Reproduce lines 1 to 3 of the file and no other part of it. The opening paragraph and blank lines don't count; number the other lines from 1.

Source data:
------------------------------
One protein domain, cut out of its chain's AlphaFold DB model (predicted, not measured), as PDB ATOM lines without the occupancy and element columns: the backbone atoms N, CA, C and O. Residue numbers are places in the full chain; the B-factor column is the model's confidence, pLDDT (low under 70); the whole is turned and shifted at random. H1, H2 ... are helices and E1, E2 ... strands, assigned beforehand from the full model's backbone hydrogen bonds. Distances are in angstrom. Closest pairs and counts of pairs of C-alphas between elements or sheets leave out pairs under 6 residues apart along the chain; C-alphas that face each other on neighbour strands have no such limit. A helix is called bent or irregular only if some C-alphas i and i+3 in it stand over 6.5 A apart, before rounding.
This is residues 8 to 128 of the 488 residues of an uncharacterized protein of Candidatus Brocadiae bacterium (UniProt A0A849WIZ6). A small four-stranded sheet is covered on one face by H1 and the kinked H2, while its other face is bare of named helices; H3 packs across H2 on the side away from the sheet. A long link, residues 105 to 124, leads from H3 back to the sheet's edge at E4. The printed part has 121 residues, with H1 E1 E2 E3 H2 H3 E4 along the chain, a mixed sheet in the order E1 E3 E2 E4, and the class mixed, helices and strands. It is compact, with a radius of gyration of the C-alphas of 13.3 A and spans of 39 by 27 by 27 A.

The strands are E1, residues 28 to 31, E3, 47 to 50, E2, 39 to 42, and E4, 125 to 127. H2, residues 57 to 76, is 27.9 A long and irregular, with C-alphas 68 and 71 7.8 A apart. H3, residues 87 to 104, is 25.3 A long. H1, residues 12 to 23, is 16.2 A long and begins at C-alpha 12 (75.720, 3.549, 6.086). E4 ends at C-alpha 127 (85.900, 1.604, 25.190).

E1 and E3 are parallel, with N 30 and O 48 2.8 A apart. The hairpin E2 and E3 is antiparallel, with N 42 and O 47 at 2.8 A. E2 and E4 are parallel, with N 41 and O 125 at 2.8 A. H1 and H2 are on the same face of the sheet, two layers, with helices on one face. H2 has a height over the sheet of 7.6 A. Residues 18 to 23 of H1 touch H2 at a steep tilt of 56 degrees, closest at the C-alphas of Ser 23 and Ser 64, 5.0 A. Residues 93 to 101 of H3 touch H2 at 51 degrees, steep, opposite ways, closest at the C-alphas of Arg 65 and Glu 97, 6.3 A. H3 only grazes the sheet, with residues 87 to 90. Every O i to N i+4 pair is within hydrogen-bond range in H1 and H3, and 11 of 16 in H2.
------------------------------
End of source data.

This is residues 8 to 128 of the 488 residues of an uncharacterized protein of Candidatus Brocadiae bacterium (UniProt A0A849WIZ6). A small four-stranded sheet is covered on one face by H1 and the kinked H2, while its other face is bare of named helices; H3 packs across H2 on the side away from the sheet. A long link, residues 105 to 124, leads from H3 back to the sheet's edge at E4. The printed part has 121 residues, with H1 E1 E2 E3 H2 H3 E4 along the chain, a mixed sheet in the order E1 E3 E2 E4, and the class mixed, helices and strands. It is compact, with a radius of gyration of the C-alphas of 13.3 A and spans of 39 by 27 by 27 A.

The strands are E1, residues 28 to 31, E3, 47 to 50, E2, 39 to 42, and E4, 125 to 127. H2, residues 57 to 76, is 27.9 A long and irregular, with C-alphas 68 and 71 7.8 A apart. H3, residues 87 to 104, is 25.3 A long. H1, residues 12 to 23, is 16.2 A long and begins at C-alpha 12 (75.720, 3.549, 6.086). E4 ends at C-alpha 127 (85.900, 1.604, 25.190).

E1 and E3 are parallel, with N 30 and O 48 2.8 A apart. The hairpin E2 and E3 is antiparallel, with N 42 and O 47 at 2.8 A. E2 and E4 are parallel, with N 41 and O 125 at 2.8 A. H1 and H2 are on the same face of the sheet, two layers, with helices on one face. H2 has a height over the sheet of 7.6 A. Residues 18 to 23 of H1 touch H2 at a steep tilt of 56 degrees, closest at the C-alphas of Ser 23 and Ser 64, 5.0 A. Residues 93 to 101 of H3 touch H2 at 51 degrees, steep, opposite ways, closest at the C-alphas of Arg 65 and Glu 97, 6.3 A. H3 only grazes the sheet, with residues 87 to 90. Every O i to N i+4 pair is within hydrogen-bond range in H1 and H3, and 11 of 16 in H2.